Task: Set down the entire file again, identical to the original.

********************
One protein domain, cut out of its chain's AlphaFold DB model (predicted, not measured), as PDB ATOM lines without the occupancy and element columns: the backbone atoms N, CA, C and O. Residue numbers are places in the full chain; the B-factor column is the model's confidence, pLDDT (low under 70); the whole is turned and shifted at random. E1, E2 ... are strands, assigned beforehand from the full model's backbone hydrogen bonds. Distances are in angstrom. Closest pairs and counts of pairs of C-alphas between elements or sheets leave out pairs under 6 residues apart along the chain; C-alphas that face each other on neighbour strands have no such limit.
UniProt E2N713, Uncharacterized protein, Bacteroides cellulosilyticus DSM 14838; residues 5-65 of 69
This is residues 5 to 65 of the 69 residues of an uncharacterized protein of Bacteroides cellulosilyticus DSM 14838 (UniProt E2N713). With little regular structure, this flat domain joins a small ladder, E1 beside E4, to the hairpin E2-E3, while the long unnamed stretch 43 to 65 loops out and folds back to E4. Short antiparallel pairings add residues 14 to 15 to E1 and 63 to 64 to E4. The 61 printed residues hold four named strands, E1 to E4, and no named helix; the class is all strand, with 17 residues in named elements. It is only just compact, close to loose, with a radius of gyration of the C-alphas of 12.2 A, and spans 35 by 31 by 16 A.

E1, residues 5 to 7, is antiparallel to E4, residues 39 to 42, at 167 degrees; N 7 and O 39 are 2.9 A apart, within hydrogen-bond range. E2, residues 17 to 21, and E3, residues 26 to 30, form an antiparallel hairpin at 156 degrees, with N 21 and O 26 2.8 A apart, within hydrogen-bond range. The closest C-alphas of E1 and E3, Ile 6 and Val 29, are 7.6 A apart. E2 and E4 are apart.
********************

One protein domain, cut out of its chain's AlphaFold DB model (predicted, not measured), as PDB ATOM lines without the occupancy and element columns: the backbone atoms N, CA, C and O. Residue numbers are places in the full chain; the B-factor column is the model's confidence, pLDDT (low under 70); the whole is turned and shifted at random. E1, E2 ... are strands, assigned beforehand from the full model's backbone hydrogen bonds. Distances are in angstrom. Closest pairs and counts of pairs of C-alphas between elements or sheets leave out pairs under 6 residues apart along the chain; C-alphas that face each other on neighbour strands have no such limit.
UniProt E2N713, Uncharacterized protein, Bacteroides cellulosilyticus DSM 14838; residues 5-65 of 69
This is residues 5 to 65 of the 69 residues of an uncharacterized protein of Bacteroides cellulosilyticus DSM 14838 (UniProt E2N713). With little regular structure, this flat domain joins a small ladder, E1 beside E4, to the hairpin E2-E3, while the long unnamed stretch 43 to 65 loops out and folds back to E4. Short antiparallel pairings add residues 14 to 15 to E1 and 63 to 64 to E4. The 61 printed residues hold four named strands, E1 to E4, and no named helix; the class is all strand, with 17 residues in named elements. It is only just compact, close to loose, with a radius of gyration of the C-alphas of 12.2 A, and spans 35 by 31 by 16 A.

E1, residues 5 to 7, is antiparallel to E4, residues 39 to 42, at 167 degrees; N 7 and O 39 are 2.9 A apart, within hydrogen-bond range. E2, residues 17 to 21, and E3, residues 26 to 30, form an antiparallel hairpin at 156 degrees, with N 21 and O 26 2.8 A apart, within hydrogen-bond range. The closest C-alphas of E1 and E3, Ile 6 and Val 29, are 7.6 A apart. E2 and E4 are apart.